Celebration of Scholarship and Creative Activity 2023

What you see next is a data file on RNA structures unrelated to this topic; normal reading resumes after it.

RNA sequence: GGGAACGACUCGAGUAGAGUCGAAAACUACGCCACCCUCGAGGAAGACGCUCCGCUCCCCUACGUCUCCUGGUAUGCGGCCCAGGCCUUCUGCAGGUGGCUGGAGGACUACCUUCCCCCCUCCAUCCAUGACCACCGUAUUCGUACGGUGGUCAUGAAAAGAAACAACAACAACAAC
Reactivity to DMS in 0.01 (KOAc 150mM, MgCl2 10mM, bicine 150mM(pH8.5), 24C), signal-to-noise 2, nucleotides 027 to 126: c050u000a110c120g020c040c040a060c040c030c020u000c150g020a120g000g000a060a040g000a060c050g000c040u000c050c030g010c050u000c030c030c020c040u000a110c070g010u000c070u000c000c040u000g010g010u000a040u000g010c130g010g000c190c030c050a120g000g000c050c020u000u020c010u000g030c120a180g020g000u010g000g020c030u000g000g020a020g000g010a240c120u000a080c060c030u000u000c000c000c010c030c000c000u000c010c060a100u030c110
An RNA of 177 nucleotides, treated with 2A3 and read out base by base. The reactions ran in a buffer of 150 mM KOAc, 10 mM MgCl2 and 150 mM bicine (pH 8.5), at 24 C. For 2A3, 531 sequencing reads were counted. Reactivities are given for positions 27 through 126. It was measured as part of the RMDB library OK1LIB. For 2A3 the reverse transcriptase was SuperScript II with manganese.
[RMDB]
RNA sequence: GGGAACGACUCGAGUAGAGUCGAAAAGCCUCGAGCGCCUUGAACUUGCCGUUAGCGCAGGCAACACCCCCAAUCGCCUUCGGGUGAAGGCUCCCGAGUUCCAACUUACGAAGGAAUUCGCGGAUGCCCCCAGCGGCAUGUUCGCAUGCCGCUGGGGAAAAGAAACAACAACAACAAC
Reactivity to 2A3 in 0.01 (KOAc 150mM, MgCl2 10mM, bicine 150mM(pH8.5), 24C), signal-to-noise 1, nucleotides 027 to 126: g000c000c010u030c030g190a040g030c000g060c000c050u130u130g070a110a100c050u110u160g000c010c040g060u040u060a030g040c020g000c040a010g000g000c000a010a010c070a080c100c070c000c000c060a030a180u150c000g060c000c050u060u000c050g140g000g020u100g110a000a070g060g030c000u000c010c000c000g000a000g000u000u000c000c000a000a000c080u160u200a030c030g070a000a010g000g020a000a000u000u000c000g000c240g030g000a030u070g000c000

Biofilm bacterial communities in the Fox River are commonly inhabited by members of the bacterial genera Deinococcus and Hymenobacter. Previous work in the summer of 2013, led to the isolation of 14 Deinococcus and two Hymenobacter species from various habitats, (i.e. metal, wood, and concrete). All of these isolates were cultured during the summer (June to July). Not only could these unique bacterial genera be directly cultured, the molecular characterization of the bacterial community illustrate both are major members of the biofilm community. Our hypothesis was that these red/pink pigmented bacteria would be dominant members under the more harsh conditions in early spring with cold waters and increasing UV following ice melt. The objective was to characterize the relationship between water temperature and biofilm habitats to the occurrence of pink/red bacterial genera. Metal, wood and concrete were all sampled on the same days two weeks apart as the temperature of the water warmed in the spring of 2022 (3/31, 4/14, 4/48). Total culturable bacterial counts were determined for each site and open water sample. Then a subset of red/pink isolates were subcultured and purified (n=328). The identity of 52 isolates was characterized by 16S rRNA gene sequencing. This research is important for understanding the possible effects of climate change on biofilms in the Fox River as overall temperatures continue to rise in future years.